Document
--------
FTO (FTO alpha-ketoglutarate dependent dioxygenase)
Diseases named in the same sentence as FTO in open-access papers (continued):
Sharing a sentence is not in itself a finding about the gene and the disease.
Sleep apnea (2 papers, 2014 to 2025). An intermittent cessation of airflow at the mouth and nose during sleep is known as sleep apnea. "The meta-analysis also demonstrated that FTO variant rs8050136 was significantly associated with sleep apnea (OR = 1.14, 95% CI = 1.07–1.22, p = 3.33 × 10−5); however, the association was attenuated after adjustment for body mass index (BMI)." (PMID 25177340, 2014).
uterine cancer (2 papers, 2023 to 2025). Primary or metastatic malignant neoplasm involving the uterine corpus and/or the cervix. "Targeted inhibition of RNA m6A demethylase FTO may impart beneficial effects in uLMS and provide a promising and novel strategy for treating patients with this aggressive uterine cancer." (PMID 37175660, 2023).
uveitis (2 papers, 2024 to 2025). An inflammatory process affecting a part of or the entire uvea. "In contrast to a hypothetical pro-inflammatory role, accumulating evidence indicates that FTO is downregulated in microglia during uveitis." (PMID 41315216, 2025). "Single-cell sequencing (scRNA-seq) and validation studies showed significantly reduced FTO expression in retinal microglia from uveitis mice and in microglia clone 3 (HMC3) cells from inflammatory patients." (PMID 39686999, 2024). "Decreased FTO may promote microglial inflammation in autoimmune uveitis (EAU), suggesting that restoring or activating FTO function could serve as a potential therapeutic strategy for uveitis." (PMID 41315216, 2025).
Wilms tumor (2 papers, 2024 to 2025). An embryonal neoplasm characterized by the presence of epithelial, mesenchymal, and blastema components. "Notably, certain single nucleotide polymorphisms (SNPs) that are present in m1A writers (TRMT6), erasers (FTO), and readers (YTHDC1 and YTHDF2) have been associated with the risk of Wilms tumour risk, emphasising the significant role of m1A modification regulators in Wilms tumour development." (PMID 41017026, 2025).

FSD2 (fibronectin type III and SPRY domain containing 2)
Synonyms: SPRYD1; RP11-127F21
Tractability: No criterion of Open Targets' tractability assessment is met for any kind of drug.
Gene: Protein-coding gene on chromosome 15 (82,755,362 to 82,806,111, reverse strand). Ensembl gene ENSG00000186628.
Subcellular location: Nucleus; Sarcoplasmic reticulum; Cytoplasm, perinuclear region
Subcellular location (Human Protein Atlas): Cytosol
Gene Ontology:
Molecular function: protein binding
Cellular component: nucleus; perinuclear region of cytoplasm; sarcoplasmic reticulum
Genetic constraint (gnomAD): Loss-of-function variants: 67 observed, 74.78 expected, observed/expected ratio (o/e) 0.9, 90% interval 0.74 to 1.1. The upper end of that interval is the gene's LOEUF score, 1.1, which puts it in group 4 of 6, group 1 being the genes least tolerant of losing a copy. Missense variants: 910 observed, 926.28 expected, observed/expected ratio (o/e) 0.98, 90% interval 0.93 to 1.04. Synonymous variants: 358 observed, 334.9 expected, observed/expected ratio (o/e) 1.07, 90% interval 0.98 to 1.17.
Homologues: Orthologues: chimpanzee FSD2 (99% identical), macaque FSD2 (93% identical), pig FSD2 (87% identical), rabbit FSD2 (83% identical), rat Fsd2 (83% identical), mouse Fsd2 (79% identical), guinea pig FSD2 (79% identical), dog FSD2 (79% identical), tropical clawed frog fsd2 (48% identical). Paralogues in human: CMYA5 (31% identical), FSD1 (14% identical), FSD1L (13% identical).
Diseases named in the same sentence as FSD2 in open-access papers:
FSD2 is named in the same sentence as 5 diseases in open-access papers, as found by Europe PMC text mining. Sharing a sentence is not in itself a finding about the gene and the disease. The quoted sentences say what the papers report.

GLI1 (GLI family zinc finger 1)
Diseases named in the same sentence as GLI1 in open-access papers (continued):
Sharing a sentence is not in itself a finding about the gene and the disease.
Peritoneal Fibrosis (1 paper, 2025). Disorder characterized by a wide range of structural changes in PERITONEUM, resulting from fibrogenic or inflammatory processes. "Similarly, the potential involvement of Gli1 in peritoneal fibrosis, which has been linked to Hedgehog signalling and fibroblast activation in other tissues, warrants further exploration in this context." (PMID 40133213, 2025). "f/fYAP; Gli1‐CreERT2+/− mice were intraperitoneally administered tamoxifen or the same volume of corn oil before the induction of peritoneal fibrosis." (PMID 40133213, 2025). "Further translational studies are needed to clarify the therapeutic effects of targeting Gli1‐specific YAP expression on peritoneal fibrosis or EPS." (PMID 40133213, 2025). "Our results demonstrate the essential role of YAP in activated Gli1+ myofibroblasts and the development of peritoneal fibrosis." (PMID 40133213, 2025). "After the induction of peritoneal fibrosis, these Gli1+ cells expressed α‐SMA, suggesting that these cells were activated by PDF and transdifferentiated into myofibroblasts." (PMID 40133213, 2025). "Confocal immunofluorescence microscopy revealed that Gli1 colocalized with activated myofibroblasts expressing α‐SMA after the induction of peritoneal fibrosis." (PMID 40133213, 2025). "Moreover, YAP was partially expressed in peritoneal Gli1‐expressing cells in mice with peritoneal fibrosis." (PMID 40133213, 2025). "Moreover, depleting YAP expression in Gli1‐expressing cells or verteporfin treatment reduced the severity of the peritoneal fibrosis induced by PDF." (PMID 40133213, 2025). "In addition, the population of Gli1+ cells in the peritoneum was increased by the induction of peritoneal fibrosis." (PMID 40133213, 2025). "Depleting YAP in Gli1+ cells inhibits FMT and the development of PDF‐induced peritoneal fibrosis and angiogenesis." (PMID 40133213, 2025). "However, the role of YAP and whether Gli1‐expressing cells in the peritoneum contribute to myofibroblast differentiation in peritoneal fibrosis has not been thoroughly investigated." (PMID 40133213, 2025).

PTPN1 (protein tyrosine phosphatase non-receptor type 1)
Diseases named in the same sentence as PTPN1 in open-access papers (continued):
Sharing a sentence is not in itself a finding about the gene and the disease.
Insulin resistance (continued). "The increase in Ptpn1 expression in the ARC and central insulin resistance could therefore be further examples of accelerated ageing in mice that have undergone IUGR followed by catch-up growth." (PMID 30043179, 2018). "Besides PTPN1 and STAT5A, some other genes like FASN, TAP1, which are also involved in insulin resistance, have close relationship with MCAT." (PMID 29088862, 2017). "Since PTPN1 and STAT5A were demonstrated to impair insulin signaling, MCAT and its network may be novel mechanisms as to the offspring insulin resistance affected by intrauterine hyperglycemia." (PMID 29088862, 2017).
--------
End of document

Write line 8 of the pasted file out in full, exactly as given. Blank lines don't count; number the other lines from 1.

FSD2 (fibronectin type III and SPRY domain containing 2)